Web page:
ment of hogs belonging to' Mr. Hotch
klss to Portland- some time ago. He
went on to Turner, Oregon, for a
visit with hie faithiei: and grandmother
and also visited! relatives In the Wil
lamette valley. He retuiuved home
Tuesday and says he has seen enough
of hat part of Oregon,
Another rabldi dog diield In Grouse
yesterday, this one. belonging to Mr
Yoeman. Four dead sheep were, also
found near .this man's iploee -yester-
Uiy jWhlch have att the appearances
of having died of hydrophobia, The ru
mor we spoke of loot week of a cow
of E. Sanday's having died was false.
The man, telling the news 4n town
was not well acquainted amd evident
ly got names mixed.
O. M. Cor kino went to La Grande,
Monday, on a business trip.' ' . 1
Equipped for Optical Work. MaK yea - -tee
as well as maKe year watch go.
W. H. DURHAM
ENTERPRISE PLANING MILL
Under New, Management
BOESEN & RUGGLES, Proprietors
Both Practical Mill Men
All kinds of Rough1 and Dressed Lumber now on hand.
Prompt Delivery and Prices Right.
Estimates cheerfully furnished.
Wheat Track prices: Club, 82c;
bluestem, 83c; red Russian, 80c.
Barley Feed, 921; brewing, 823.
Oats No. 1 White, 828 per ton.
Hay Timothy, Willamette Valley,
I2022 per ton; Eastern Oregon,
23 2; alfalfa, 115 16.
Butter Creamery, 37c; ranch, 24c
Eggs Ranch, candled, 45c.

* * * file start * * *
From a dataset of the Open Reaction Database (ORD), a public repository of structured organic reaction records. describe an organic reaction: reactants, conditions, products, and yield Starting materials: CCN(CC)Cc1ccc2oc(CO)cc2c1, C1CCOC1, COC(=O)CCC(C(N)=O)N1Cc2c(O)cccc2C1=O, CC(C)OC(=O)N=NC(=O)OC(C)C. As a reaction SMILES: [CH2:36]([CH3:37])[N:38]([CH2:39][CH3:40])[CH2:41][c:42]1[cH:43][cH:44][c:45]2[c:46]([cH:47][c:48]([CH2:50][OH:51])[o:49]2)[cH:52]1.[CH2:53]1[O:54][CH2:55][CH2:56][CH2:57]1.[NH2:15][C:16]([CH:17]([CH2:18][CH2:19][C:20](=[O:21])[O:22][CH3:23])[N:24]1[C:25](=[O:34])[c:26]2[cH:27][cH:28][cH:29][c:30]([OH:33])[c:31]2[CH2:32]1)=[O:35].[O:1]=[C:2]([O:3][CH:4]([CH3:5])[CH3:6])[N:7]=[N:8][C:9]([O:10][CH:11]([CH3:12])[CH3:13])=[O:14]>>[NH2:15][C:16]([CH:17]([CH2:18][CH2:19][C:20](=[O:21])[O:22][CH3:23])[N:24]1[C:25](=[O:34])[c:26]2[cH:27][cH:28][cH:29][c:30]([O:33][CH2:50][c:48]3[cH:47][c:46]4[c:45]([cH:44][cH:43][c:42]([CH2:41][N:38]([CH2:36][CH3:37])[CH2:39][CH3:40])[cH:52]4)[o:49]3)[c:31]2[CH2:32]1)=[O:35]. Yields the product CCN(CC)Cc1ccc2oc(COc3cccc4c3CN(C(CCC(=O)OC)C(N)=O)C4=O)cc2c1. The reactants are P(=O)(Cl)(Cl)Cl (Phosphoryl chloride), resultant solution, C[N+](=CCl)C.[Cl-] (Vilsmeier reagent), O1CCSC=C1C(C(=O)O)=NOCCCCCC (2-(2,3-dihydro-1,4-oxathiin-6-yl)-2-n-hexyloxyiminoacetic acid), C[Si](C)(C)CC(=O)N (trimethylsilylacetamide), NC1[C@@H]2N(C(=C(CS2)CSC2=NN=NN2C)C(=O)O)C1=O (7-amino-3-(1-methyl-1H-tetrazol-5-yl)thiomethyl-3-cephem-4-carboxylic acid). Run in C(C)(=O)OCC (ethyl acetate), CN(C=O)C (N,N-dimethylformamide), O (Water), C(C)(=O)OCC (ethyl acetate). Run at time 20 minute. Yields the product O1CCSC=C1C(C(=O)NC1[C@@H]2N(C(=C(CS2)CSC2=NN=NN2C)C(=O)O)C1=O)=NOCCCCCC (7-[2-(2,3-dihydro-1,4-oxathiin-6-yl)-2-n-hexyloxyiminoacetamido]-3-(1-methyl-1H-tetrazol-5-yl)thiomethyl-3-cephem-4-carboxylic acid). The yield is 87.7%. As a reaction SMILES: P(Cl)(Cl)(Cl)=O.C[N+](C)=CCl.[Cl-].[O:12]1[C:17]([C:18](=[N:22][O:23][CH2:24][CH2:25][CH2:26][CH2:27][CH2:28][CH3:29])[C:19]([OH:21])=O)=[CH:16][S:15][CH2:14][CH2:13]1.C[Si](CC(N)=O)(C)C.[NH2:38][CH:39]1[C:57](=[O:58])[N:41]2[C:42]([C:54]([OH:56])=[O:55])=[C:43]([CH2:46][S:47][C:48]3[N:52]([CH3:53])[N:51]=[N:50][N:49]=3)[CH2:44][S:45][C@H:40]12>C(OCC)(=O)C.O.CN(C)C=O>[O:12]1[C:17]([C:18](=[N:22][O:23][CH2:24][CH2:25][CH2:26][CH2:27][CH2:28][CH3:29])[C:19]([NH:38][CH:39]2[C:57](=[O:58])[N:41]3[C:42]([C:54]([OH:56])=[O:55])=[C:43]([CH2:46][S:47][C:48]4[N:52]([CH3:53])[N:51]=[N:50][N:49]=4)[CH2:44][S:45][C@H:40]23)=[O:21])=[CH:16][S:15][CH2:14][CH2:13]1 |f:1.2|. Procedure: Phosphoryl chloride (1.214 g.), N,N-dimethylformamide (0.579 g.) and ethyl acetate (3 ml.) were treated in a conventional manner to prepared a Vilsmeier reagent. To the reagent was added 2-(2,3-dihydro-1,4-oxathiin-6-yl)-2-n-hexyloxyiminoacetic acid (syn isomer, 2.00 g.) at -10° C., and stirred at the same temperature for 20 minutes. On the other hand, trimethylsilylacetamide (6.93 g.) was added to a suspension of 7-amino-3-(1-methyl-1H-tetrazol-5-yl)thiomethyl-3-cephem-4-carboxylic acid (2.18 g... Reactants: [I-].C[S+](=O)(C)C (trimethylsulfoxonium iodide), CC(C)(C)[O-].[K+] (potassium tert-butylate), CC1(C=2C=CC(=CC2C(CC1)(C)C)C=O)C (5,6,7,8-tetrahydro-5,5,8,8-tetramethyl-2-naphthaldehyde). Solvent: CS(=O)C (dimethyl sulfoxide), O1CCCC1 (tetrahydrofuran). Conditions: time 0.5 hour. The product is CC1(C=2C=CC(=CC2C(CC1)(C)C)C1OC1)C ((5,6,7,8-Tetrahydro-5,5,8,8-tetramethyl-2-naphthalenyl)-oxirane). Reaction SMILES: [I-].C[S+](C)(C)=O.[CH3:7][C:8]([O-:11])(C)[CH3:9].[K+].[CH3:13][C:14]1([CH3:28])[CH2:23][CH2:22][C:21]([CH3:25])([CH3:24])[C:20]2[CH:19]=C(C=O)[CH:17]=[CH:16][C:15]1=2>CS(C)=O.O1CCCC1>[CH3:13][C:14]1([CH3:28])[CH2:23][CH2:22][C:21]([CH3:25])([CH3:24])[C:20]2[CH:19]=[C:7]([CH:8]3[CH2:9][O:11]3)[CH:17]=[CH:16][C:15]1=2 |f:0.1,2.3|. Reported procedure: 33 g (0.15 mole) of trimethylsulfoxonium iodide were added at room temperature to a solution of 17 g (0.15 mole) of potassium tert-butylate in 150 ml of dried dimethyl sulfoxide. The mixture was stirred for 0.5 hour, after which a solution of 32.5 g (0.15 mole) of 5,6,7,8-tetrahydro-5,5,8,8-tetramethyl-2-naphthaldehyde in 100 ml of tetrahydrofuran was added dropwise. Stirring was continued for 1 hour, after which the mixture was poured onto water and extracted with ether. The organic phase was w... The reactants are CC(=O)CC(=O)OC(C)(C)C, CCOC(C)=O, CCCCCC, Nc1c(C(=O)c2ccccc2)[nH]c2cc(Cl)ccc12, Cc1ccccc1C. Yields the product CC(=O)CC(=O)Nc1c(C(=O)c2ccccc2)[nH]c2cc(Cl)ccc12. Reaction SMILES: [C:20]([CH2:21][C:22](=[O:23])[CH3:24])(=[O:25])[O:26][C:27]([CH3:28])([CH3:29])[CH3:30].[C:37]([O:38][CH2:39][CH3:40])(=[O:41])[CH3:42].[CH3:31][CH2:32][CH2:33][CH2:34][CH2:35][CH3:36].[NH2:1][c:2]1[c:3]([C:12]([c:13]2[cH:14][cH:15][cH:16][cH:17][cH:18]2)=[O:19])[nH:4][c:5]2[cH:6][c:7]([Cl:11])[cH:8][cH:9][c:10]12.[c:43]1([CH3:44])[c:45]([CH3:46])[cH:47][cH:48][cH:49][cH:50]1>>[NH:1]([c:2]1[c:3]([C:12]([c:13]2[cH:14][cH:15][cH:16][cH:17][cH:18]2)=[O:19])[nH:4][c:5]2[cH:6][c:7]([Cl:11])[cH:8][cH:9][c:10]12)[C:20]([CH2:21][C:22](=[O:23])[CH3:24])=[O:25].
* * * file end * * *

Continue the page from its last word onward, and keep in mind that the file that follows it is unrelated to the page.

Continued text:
Hops 1910 crop, lie 13c; 1909,
8c; olds, nominal.
Wool Eastern Oregon 1317c lb.;
Valley, 17 19c lb.
Mohair Choice, 32 33c.
Notice of first meeting of the
stockholders of the Wallowa County
Agricultural Fair Association.
Articles of picorporatlom of the
Wallowa County Agrieult ural Fair As
sociation having been filed a requir
ed by ' law, the first meeting of the
stockholders of said Wallowa County
Agricultural Fair Association. ,wlU be
held at the office of Associat
ion, In the Wallowa County Title
& Abstract Company's building. In
Enterprise, Oregon on December 24th
1910, at 2 o'clock In the afternoon for
the purpose of electing a Eoard of
Directors for the ensuing year.
Date of first publication, Novem
ber 23, 1910.
A. C. MILLER,
B. B. BOYD,
C. S. BRADLEY,
aD.wtf ' incorporators.
The peculiar properties of Chamber
lain's Cough Remedy have been, thor
oughly toiled during epidemics of in
fluenza, and when it was taken in
time we have not heard of a single
case of pneumonia. Sold '. by Bur
naiigh & MdyiTleld, and all good drug
gists, v i
Wheat Bluestem, 82c; Club, 80c;
red Russian, 77c
Barley 821 per ton. ,
Oats 129 per ton.
You Must Read This If You Want The
J. W. Greer, Greenwood, La., suf
fered with a severe case of lumbago.
"The pains were so Intense I .was forc
ed to hypodermic Injections for relief.
These attacks started with a pain la
the msall of my back whjich) gradually
became fairly paralyzing. My atten
tion was attracted to Foley's) Kidney
Remedy and I am glad to say after
using this: wonderful medicine I am
no longer bothered' in any way. by my
oid enemy lumbago." Burnaugh & May-field.
Room 2, over Berland'a '
UX7A1 l JtLJT KJT Alt ACU
$1 an Acre Month. N Interest.
Perpetual vatcr right. First-clasa
land. lv-?ect climate. Tracts ten
acres r.nd up. Xo residence re
Quirement Want salesmen in every
Hay Timothy. $2 per tan; alfalfa town in Oregon and Washington.
S 19) per .ton. iNiioo,Mcni
Butter Washington creamery, 38c; CHma TAIXET land COMvajtt
ranch. 250. 407 w'u r"- S.o,
Egga Selected local, 82 c T
Filings, Final Proofs, Tim
ber and Stone Entries,
Isolated tracts, Am
endment of En
Township Plats showing va
cant and patented land in
nearly every part of the
after Crl' mas. Read the idvrUsewents.